Boccardo as Morel aspires to build a world where memory images persist at the same time as reality. It does not mean to represent but reproduce: the artist is an inventor that builds object replicas that do not exist. The real thing is not the object of the representation but the space where a fantastic world takes place. In this way his work secretly links with certain traditions of Argentine literature: as in Macedonio Fernández or in Adolfo Bioy Casares, the fundamental not being the way where the real appears in fiction, but the way where fiction appears in reality.
Boccardo acts as an archeologist that exhumes rests of an ancient civilization. He does not discover or fix the real until it already is a group of ruins (and in this way, of course, he has done elusive and subtle political art). Now taking the materials of two novels that happen at parallel times and coming back with some objects rescued from the shipwreck. It is better to say that this exposition is about two men (Morel and Russo) that invented two magic machines to perpetuate two lost women.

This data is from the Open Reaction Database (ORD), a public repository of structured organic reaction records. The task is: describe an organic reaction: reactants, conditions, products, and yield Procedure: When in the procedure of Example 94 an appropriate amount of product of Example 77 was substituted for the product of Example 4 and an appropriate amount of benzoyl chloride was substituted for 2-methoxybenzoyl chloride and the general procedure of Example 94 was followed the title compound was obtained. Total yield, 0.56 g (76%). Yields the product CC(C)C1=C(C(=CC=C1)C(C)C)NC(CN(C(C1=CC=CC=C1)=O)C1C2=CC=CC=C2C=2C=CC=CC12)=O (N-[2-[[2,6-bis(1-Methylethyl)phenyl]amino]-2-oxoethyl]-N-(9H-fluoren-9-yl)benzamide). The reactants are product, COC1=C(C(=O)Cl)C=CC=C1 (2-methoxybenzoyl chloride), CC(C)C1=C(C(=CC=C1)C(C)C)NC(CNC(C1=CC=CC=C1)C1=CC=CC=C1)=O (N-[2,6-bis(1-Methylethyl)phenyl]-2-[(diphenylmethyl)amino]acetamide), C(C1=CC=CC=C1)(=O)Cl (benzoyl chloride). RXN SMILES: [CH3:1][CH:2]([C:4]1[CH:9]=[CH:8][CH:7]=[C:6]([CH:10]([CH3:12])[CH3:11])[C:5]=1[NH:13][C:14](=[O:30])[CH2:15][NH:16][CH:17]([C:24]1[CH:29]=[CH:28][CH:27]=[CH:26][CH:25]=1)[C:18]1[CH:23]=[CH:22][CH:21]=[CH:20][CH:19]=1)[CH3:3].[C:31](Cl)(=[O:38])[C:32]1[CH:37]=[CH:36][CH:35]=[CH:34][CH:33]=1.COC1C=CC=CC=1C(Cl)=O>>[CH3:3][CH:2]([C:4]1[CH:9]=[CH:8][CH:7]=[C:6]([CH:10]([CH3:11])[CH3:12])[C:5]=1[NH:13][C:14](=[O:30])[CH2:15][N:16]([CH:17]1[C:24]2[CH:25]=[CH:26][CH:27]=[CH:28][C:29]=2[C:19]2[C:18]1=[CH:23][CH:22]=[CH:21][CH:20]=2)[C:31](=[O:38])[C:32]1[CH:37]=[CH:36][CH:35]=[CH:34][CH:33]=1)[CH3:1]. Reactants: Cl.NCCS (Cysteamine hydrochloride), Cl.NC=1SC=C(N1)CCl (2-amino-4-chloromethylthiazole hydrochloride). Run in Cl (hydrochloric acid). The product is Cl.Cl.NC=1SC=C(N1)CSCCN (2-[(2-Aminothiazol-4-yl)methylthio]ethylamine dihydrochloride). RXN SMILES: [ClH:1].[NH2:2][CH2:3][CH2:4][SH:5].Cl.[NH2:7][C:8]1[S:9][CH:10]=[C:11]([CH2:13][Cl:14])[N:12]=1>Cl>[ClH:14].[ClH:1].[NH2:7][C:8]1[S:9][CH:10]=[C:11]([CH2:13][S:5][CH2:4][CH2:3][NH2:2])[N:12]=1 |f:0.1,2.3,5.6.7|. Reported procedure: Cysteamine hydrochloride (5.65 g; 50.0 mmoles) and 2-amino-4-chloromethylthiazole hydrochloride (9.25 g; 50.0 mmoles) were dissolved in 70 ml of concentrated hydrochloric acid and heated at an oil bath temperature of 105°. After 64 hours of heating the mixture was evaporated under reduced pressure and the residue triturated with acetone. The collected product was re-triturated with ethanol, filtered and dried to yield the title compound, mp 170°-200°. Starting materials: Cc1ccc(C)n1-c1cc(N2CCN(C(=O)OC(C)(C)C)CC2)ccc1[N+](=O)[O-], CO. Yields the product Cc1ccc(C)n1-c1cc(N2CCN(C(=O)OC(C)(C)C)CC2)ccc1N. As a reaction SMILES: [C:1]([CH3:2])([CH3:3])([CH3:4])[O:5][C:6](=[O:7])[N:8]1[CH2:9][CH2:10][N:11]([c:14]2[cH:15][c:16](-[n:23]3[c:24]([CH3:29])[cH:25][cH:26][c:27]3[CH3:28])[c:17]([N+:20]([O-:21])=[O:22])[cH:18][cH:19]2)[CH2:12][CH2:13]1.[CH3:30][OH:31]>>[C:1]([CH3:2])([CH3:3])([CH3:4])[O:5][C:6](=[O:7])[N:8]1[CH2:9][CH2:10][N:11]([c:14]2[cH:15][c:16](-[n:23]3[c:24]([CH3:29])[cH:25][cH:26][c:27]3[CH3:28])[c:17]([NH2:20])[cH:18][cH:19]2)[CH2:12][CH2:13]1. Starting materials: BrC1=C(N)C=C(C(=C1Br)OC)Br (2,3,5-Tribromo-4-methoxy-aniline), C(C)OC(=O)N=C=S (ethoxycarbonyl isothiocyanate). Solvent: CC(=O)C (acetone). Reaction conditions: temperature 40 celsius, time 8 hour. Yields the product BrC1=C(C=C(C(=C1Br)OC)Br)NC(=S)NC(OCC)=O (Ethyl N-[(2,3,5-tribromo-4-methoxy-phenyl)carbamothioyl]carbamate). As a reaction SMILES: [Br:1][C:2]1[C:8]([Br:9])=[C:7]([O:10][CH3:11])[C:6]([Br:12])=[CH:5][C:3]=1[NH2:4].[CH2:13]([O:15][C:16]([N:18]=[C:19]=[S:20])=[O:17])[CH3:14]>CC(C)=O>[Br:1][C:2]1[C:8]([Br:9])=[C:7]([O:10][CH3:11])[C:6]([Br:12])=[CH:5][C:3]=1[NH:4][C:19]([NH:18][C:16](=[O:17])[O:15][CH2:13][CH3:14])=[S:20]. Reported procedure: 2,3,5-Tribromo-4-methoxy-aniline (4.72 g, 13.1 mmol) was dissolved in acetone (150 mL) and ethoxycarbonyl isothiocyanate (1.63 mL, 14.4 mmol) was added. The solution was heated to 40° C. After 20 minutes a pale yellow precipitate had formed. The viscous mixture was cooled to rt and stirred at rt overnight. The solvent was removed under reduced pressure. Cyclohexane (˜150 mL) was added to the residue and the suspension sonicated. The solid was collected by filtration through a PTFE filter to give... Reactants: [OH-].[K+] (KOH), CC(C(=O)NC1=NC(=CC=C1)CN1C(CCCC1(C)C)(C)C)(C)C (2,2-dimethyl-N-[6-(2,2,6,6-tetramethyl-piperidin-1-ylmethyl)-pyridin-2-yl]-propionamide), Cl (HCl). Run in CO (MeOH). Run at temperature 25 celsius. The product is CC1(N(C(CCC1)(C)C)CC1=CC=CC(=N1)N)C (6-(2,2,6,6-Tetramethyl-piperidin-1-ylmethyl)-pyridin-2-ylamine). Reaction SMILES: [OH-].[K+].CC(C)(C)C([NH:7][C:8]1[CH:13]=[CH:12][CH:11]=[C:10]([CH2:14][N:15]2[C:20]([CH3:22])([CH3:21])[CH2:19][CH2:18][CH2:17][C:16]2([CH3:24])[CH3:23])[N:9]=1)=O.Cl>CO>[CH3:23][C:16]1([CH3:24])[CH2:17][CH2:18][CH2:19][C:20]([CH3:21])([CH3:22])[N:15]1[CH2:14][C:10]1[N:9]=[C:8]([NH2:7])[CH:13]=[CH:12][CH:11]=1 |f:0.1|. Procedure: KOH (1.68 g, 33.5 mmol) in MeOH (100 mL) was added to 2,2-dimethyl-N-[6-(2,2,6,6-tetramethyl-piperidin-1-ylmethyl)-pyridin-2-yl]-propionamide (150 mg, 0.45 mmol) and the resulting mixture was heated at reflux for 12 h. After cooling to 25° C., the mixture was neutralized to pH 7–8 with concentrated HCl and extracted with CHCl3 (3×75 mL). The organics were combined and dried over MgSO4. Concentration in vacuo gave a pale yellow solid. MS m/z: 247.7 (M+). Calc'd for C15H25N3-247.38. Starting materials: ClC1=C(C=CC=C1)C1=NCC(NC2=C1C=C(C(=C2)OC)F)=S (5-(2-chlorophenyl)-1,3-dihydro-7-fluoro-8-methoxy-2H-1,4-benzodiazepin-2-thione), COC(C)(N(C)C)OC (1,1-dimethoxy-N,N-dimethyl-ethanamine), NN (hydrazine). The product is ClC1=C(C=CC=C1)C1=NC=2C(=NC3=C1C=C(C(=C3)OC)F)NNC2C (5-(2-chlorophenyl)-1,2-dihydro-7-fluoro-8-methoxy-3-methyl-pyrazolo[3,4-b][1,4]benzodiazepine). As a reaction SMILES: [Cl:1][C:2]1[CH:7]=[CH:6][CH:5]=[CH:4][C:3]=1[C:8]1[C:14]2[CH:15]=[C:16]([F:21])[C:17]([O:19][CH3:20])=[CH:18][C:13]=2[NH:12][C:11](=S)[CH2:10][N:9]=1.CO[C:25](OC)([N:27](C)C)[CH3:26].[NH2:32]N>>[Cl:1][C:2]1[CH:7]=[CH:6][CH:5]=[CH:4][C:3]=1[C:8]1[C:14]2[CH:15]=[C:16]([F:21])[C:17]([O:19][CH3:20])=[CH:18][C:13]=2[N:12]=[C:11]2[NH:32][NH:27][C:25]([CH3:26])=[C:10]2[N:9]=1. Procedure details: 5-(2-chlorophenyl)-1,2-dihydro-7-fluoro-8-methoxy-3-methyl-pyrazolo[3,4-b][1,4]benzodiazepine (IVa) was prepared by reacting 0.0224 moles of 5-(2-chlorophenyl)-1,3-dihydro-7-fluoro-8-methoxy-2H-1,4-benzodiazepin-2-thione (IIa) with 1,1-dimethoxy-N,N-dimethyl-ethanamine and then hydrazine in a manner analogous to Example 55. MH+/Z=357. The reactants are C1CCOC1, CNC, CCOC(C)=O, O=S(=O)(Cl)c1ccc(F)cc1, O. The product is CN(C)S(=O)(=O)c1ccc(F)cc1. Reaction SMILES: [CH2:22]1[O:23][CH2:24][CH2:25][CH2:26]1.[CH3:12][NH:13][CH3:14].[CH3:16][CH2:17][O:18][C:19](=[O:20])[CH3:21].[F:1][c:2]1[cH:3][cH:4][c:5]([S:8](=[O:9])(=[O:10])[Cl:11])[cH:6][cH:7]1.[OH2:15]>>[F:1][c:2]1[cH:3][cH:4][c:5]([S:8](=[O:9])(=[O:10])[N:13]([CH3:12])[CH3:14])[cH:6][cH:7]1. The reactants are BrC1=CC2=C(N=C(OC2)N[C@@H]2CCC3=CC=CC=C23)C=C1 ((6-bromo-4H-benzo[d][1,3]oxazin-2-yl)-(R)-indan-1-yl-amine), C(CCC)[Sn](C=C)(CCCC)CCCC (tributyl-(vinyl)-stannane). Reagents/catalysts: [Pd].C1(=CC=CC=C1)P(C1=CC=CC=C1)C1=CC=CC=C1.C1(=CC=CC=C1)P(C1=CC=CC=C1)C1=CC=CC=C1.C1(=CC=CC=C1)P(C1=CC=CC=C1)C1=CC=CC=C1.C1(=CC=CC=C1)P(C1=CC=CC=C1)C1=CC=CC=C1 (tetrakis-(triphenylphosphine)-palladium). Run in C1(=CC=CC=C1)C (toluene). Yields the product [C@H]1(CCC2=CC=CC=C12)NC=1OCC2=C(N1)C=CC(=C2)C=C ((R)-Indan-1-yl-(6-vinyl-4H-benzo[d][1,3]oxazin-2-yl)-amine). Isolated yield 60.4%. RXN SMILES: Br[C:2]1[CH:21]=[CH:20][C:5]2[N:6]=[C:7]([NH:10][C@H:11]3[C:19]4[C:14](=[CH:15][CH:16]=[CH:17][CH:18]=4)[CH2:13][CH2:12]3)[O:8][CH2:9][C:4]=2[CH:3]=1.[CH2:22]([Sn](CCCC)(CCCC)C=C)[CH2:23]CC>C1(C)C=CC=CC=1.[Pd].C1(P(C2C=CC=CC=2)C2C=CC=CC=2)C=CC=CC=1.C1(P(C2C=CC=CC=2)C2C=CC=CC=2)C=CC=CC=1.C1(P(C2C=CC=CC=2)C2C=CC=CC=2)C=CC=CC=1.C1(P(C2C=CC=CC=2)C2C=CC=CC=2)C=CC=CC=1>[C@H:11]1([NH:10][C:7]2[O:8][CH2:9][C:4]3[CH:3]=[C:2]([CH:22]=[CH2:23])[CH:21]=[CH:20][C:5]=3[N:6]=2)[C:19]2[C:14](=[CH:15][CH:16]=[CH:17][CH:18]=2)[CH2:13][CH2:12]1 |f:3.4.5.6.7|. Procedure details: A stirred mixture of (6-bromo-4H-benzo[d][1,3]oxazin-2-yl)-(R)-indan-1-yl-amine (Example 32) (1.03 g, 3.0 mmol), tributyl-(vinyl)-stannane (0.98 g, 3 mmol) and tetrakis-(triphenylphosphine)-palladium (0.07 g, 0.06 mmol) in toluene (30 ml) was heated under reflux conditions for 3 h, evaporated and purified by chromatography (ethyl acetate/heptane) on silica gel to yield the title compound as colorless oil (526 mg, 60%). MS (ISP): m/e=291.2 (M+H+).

Boccardo is related to these stubborn inventors that keep alive what has stopped existing. We do know that the Egyptians named the sculptor as “The One-who-keeps-alive”. “Morel’s invention” and “The absent city”, if I am not mistaken are about this: how to perpetuate what has disappeared, or better, what to do with the lost images and voices that persist as ghosts in the holes of memory.

Ricardo Piglia
(Fragment)

“La invención de Morel” (“Morel’s invention”),
by Adolfo Bioy Casares
1996
(Fragment)
200 m2
“La ciudad ausente”
(“The absent city”)
by Ricardo Piglia
1996
(Fragment)
200 m2